The last 5-10 years has been the rebirth of Haitian coffee. They have resurrected the farms though social co-ops that work very hard to create a premium product to achieve very high dollar values. Which in turn greatly help rebuild the infrastructure while provide excellent jobs and opportunity. Solving the worlds problems one cup at a time.

Not only does honey processing save water for a country who badly needs it, but also honey processed coffees offer sweeter profiles and fuller bodies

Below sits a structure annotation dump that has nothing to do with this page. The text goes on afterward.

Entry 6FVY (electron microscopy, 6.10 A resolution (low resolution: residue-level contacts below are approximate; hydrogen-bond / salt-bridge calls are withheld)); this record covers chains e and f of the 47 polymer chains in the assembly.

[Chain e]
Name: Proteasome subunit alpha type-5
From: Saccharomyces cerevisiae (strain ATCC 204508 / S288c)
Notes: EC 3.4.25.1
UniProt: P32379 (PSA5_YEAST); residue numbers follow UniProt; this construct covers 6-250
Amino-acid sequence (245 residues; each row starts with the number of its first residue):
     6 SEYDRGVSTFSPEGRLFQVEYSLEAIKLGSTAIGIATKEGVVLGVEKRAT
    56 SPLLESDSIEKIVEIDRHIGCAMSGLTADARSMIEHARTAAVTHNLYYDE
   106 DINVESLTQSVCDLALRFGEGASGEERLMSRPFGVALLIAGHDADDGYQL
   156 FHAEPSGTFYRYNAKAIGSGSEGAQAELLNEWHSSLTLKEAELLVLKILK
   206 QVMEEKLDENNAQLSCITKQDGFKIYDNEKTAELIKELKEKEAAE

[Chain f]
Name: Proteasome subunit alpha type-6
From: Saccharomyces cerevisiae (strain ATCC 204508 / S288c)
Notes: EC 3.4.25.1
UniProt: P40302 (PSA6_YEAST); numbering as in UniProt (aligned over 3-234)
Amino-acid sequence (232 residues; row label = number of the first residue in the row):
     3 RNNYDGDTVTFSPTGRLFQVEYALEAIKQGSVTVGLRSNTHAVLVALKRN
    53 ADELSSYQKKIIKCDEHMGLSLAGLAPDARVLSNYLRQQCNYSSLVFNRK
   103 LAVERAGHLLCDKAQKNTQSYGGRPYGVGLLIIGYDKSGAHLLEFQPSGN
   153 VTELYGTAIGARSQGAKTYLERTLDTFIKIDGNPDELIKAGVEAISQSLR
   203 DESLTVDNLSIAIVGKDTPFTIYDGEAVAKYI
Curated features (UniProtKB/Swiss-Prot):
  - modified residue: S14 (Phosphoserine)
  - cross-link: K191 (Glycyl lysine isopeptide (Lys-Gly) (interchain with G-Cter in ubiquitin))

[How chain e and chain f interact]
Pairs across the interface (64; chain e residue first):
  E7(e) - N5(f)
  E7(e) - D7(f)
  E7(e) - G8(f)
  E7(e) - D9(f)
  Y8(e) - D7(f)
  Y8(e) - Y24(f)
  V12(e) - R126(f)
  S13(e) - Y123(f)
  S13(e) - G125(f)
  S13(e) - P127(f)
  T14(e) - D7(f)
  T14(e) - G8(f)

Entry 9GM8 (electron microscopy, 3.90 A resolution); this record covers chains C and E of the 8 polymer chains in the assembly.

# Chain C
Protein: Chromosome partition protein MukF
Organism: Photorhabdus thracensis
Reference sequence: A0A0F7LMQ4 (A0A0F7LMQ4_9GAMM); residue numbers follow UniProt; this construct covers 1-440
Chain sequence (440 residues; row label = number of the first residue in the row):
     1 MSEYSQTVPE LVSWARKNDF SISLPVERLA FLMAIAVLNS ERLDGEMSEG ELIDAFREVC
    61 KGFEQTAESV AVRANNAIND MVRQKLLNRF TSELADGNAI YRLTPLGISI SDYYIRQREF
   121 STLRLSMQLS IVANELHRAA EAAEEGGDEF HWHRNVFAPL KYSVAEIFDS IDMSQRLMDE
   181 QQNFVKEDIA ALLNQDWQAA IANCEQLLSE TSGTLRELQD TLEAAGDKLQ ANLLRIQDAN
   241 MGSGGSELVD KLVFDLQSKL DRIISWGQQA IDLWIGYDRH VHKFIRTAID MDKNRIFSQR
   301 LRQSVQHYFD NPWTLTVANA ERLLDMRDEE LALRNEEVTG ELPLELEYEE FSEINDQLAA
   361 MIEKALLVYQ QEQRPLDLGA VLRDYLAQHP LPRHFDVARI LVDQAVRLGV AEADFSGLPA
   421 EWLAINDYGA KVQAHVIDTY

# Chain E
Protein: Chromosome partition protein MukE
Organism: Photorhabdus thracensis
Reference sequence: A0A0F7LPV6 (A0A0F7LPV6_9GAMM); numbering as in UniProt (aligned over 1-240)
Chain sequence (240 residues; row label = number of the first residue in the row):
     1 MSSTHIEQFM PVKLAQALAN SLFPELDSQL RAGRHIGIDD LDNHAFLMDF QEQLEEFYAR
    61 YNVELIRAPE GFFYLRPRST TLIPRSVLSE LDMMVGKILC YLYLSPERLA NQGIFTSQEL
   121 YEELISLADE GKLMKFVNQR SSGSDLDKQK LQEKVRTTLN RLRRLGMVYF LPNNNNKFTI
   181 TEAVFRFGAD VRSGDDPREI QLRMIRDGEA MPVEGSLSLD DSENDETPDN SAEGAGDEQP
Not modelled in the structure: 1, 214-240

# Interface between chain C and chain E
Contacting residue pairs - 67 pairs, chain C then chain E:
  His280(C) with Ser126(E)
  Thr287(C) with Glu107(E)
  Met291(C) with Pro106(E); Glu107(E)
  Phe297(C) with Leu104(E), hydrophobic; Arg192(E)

Tasting Notes:  Much cleaner processing this season which is a perk, a point higher rated, but a little less fruity/wild of a cup. Hints of a red fruit at lighter roasts, especially as the cup cools.  A bit fuller bodied and on the sweeter side, balanced with the bakers chocolate like earthiness (a good contrast) found in the other Haitian coffees. Lighter roasts will let the exotic profile shine but be a bit punchy with floral and citric tones, risks a grassy tones if you get too close to first crack.  Medium roasts were our favorite, better balance with a pronounced chocolaty darker tone along with the more exotic floral and fruit. Darker roasts touching 2nd crack are far less fruity and hold more true to the Haitian profile, a little floral acidity still comes through the cup but strong and smoky with almost no hint of being a slow dry honey processed.